Trump has referred to Obama as “the founder of ISIS”, presumably because, in Trump’s mind, Obama has allowed a power vacuum to be created in the Middle East, which allowed for the rise of ISIS to take place. (The power vacuum was truly created by President George W. Bush’s toppling of Saddam Hussein in Iraq, NATO’s ousting of Libya’s Muammar Gaddafi and the regional chaos that was a result of the Arab Spring in Syria, but Trump has never been one for facts). This would seem to suggest that Trump is aware of the problems that a power vacuum can have. Yet his claim of “America First” would seem to preclude any regional intervention. That is, besides to combat Islamist terrorism.

To Eradicate ISIS

When questioned on Syria during a presidential debate, Trump made it clear that his priority and only concern with the country was to combat ISIS, and during his inaugural address he stated that he would eradicate it. If that is his only aim for Syria then Trump will cede further influence to Russia, Iran and the Syrian government. This makes Trump a de facto ally of Russia, Iran and Assad, as all three are also committed to combatting ISIS, along with the rebels that Turkey and the United States once supported.

Trump has been quite public about his intent to reengage with Russia. Russia will no doubt accept a friendlier United States as it will give it more leeway to pursue its own interests. But there is no way that a friendlier relationship with Russia will separate Russia from Iran and Syria. Russia trades with Iran, which many countries will not and cannot do because of stringent American and European Union sanctions. Russia also provides military support for Iran. And Russia does much the same for Syria. In turn, Iran and Syria provide regional influence for Russia. No new alliance will threaten Russia’s relationship with its regional proxies.

Trump has also said that he wants to undo the Joint Comprehensive Plan of Action, known as the JCPOA or as the Iran Deal. The Iran Deal is an agreement between the United States, the United Kingdom, France, Russia, China, Germany and Iran about Iran’s nuclear ambitions and use. It is as of yet unclear if Trump would be able to break a deal to which several other countries are signatories, but should he be able to do so, Iran will be pushed closer to Russia.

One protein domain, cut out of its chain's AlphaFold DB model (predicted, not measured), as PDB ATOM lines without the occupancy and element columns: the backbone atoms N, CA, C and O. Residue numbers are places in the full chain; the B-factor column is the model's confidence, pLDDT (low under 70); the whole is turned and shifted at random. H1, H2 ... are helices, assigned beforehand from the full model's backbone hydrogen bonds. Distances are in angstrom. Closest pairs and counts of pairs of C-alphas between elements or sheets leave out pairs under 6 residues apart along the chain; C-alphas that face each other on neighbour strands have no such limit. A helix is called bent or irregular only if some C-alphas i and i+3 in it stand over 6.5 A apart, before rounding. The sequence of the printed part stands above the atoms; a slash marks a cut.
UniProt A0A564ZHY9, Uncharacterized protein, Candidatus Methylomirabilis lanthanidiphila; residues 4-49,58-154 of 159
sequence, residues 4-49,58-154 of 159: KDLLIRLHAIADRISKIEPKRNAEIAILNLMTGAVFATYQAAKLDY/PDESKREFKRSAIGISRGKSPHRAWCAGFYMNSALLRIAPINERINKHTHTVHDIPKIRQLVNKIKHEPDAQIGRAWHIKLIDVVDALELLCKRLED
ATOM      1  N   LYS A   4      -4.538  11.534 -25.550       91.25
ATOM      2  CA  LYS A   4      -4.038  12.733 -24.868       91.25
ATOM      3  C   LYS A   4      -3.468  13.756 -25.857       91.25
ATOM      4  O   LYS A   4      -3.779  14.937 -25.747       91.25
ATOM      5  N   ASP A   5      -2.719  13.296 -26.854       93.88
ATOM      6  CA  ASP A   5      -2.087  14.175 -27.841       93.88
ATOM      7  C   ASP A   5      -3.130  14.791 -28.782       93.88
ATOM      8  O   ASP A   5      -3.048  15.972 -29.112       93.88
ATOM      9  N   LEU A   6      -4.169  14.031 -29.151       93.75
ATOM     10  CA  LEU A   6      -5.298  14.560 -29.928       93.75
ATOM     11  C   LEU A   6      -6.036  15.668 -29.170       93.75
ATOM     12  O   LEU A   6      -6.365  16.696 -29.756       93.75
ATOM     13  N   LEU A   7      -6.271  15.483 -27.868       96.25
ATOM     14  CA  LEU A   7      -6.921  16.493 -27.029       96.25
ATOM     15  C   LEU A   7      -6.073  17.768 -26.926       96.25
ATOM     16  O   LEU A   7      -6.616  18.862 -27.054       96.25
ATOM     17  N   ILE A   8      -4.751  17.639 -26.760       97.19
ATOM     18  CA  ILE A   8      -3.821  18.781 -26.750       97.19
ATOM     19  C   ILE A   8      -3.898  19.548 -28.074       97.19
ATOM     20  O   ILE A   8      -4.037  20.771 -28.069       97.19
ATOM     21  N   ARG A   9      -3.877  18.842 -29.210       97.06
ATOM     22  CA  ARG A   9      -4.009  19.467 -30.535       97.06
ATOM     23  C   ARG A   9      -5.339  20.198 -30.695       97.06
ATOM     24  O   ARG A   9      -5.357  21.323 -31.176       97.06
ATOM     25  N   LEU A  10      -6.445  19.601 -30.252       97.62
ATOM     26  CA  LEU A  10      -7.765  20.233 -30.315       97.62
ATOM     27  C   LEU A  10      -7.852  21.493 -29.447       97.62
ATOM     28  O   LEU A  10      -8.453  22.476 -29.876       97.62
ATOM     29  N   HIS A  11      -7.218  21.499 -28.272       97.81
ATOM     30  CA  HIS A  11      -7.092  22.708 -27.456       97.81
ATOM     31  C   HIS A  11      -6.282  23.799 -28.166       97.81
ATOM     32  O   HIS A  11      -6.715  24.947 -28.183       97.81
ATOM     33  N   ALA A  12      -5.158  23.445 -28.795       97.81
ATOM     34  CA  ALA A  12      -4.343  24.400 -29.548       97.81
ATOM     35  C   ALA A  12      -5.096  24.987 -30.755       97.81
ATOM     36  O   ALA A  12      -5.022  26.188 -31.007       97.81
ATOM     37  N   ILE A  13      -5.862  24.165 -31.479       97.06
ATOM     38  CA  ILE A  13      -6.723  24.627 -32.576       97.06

Trump has referred to Obama as “the founder of ISIS”. Photo © Gazete AK

Obama’s Legacy

If Trump is able to establish closer ties with Russia it will do nothing to prevent further bloodshed in Syria, as Obama’s and Trump’s disinterest in the country gives Russia, Iran and Syria’s government a greater ability to seek their own aims, aims which do not respect human rights or take into consideration the lives of the Syrian people. But Trump has committed to combatting ISIS and ISIS is in Syria. Trump has asked his administration to look into no-fly zones in Syria as a means of aiding Syrians escaping the carnage, but this would violate the “America First” manifesto. Establishing no-fly zones would mean that American fighter aircrafts would need to patrol the zones. This would not be the same as putting American interests first. Trump is unlikely to establish such zones because there is nothing that the US would gain from doing so. Instead, look for Trump to act with one of Obama’s enduring legacies in the Middle East: drone strikes.

Trump will authorise drone strikes on ISIS in Syria, which will help Assad and his sponsors regain control of the country. Trump will watch while Syria continues to burn.

Featured image © Jesus Campos-Hernandez

[All opinions expressed here are the author’s own and do not necessarily reflect in any way those of Exploration as a whole]